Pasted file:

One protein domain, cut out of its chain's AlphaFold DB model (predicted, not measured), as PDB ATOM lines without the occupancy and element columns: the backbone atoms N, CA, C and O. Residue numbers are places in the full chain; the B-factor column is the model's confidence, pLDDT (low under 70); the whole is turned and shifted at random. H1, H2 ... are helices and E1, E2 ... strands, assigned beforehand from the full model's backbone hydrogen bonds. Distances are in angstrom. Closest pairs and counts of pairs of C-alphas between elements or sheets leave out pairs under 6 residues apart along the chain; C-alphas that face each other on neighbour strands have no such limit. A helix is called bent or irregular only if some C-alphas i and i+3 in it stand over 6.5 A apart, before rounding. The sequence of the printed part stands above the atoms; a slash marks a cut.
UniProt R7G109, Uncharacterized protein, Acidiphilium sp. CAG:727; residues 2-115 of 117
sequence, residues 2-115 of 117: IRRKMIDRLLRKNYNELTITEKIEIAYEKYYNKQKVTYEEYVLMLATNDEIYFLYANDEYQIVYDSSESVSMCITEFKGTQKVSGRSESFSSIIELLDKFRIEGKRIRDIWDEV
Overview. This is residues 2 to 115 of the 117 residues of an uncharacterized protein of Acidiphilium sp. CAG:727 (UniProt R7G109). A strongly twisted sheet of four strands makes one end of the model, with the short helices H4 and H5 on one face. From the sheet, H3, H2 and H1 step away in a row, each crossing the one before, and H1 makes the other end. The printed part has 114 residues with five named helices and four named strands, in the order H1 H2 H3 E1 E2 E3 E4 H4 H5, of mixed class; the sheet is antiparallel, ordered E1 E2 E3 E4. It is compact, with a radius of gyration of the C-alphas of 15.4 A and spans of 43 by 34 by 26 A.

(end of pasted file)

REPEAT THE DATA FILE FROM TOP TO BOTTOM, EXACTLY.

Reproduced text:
One protein domain, cut out of its chain's AlphaFold DB model (predicted, not measured), as PDB ATOM lines without the occupancy and element columns: the backbone atoms N, CA, C and O. Residue numbers are places in the full chain; the B-factor column is the model's confidence, pLDDT (low under 70); the whole is turned and shifted at random. H1, H2 ... are helices and E1, E2 ... strands, assigned beforehand from the full model's backbone hydrogen bonds. Distances are in angstrom. Closest pairs and counts of pairs of C-alphas between elements or sheets leave out pairs under 6 residues apart along the chain; C-alphas that face each other on neighbour strands have no such limit. A helix is called bent or irregular only if some C-alphas i and i+3 in it stand over 6.5 A apart, before rounding. The sequence of the printed part stands above the atoms; a slash marks a cut.
UniProt R7G109, Uncharacterized protein, Acidiphilium sp. CAG:727; residues 2-115 of 117
sequence, residues 2-115 of 117: IRRKMIDRLLRKNYNELTITEKIEIAYEKYYNKQKVTYEEYVLMLATNDEIYFLYANDEYQIVYDSSESVSMCITEFKGTQKVSGRSESFSSIIELLDKFRIEGKRIRDIWDEV
Overview. This is residues 2 to 115 of the 117 residues of an uncharacterized protein of Acidiphilium sp. CAG:727 (UniProt R7G109). A strongly twisted sheet of four strands makes one end of the model, with the short helices H4 and H5 on one face. From the sheet, H3, H2 and H1 step away in a row, each crossing the one before, and H1 makes the other end. The printed part has 114 residues with five named helices and four named strands, in the order H1 H2 H3 E1 E2 E3 E4 H4 H5, of mixed class; the sheet is antiparallel, ordered E1 E2 E3 E4. It is compact, with a radius of gyration of the C-alphas of 15.4 A and spans of 43 by 34 by 26 A.